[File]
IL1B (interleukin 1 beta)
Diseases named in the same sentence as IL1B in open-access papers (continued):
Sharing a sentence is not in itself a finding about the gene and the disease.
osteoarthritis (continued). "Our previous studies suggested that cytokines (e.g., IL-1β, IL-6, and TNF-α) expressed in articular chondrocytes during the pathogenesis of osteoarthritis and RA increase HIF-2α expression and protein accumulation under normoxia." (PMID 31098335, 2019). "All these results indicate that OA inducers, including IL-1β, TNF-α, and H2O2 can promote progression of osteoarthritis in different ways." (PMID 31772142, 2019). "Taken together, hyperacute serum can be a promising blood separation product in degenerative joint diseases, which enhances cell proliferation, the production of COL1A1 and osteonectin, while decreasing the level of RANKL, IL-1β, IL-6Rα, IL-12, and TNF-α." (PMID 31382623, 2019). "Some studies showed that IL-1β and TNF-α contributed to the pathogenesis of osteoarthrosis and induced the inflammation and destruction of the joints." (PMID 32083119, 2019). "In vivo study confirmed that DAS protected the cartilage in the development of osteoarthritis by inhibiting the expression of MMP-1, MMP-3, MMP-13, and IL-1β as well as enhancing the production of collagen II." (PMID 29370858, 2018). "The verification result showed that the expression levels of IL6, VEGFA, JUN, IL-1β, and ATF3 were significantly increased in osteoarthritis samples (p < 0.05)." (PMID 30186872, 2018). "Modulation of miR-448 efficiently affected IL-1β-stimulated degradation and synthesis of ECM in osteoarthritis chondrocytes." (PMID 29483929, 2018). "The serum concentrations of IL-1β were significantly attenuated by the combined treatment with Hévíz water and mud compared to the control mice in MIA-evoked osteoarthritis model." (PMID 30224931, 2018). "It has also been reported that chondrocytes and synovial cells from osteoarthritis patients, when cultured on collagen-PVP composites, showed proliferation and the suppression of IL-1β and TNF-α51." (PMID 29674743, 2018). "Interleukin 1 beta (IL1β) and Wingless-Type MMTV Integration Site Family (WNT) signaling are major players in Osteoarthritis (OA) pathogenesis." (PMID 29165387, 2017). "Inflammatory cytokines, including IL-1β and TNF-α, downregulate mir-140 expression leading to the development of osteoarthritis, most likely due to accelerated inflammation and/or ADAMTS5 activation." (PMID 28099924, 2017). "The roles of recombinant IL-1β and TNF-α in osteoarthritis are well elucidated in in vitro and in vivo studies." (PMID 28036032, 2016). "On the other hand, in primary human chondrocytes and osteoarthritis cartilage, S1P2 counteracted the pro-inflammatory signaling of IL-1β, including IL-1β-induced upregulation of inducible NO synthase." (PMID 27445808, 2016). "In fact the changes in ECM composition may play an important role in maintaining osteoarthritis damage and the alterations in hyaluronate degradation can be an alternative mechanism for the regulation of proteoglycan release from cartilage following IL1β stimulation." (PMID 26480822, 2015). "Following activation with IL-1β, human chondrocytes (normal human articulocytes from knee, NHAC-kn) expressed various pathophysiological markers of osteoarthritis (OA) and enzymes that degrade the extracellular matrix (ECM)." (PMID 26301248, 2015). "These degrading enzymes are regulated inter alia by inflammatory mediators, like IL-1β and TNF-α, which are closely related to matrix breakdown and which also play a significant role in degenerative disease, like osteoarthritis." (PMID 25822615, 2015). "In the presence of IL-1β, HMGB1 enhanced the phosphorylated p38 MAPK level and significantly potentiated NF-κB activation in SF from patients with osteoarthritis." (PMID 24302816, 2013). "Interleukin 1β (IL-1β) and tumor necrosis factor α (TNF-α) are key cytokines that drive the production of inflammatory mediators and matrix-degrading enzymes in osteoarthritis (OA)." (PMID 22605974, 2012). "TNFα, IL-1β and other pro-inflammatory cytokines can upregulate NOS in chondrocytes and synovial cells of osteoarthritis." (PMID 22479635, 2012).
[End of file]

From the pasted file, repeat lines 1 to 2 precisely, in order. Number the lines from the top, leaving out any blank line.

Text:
IL1B (interleukin 1 beta)
Diseases named in the same sentence as IL1B in open-access papers (continued):